I could easily imagine a templar guarding this chapel against intruders in a fantasy setting, accepting gifts of food and drink from locals in return for his vigilance. What is he guarding?
6. And now we come to the part of the walk that really sparked my imagination. At the base of the valley, over an hour’s walk from the main bridge I came across this - that appears to be the remains of an old bridge or possibly aqueduct. A little research showed that the arches belonged to an old english military defensive wall known as the Victoria Lines that once crossed Malta (think Hadrian's Wall, but for the 19th century). I indeed you can just about see the ruins of the rest of the wall, on either side of it, still standing on either side of the steep valley wall.
I found this extremely evocative and very reminiscent of the art of Hubert Roberts and other artists who painted scenes in which people could be seen in ruins. I love that art, its so lush with possibility and questions as to what the ruins were, who these people are and why are they lounging on them so nonchalantly.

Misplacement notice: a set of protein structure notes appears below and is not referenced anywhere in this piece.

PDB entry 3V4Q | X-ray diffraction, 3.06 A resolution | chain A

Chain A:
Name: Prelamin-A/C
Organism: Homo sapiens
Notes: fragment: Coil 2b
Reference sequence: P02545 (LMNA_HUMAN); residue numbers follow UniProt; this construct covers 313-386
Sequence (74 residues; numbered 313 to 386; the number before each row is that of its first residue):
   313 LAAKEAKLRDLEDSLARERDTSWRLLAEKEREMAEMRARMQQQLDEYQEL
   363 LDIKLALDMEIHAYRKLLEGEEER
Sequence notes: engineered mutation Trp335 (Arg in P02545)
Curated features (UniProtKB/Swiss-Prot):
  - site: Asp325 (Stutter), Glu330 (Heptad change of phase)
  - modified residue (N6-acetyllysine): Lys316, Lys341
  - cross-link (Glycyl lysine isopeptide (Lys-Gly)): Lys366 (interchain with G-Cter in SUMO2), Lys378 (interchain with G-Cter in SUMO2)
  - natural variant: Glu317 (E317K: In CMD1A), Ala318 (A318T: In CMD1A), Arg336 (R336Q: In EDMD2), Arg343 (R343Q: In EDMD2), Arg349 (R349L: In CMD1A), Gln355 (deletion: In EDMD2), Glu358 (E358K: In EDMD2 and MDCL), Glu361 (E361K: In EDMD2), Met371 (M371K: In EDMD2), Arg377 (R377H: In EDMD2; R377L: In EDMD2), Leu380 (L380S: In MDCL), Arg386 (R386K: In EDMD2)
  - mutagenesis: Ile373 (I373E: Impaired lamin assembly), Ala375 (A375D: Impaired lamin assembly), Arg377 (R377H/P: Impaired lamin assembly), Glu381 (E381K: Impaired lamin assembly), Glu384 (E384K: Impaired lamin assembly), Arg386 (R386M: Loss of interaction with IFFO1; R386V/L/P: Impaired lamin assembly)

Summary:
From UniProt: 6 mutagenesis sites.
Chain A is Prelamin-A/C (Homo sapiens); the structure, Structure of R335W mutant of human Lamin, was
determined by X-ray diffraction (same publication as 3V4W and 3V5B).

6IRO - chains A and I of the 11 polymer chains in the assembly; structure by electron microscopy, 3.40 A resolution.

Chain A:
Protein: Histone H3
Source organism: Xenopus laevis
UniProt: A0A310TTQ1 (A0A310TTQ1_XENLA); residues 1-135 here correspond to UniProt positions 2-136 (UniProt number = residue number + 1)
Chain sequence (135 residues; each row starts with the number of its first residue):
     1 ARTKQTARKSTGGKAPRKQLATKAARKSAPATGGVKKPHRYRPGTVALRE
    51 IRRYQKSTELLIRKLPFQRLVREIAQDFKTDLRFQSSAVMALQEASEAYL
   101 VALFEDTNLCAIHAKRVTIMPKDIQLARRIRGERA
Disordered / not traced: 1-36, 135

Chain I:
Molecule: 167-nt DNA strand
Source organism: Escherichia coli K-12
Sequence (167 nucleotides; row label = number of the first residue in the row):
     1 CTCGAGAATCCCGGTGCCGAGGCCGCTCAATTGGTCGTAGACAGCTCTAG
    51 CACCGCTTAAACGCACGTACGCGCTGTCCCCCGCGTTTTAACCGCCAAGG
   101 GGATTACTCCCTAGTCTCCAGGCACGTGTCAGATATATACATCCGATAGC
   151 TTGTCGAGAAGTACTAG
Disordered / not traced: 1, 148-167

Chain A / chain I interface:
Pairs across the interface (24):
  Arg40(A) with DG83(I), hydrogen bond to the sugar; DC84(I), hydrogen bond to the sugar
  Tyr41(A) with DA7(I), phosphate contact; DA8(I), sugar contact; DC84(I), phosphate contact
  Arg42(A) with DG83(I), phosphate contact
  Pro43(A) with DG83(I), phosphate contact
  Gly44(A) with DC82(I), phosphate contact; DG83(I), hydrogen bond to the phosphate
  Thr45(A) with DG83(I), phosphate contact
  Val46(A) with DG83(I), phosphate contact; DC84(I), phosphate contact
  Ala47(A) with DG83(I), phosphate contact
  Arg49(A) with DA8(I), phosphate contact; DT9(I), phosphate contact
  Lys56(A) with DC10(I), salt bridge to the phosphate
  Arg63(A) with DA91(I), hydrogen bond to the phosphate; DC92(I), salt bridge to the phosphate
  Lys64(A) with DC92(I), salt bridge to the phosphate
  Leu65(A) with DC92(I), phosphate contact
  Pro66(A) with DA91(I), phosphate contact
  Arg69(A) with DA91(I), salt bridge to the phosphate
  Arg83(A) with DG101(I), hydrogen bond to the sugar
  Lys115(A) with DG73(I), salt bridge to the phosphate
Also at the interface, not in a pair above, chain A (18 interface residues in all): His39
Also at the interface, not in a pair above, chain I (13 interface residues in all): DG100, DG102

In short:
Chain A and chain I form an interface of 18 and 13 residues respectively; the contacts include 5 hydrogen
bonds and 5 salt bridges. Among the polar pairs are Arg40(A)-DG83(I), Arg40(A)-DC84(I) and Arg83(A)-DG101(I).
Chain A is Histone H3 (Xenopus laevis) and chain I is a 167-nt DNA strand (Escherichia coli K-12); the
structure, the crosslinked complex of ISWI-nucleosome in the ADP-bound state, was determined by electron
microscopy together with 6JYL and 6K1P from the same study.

I can easily imagine a group of scavengers building a shanty out of corrugated steel or rotting wood around this, with sheep and goats under one of the arches, with a kitchen and sleeping quarters beneath the others.
Anyhow, I thought this was a really interesting find.
7. Towards the end of the walk I came across an old ‘tower’ - little more than a couple of
rooms, this probably belonged to farmers who once tended to the groves of olives and carob trees that line the shallow terraces in the base of the valley. The building appears to have been taken over by hunters who fill most of Malta's green areas.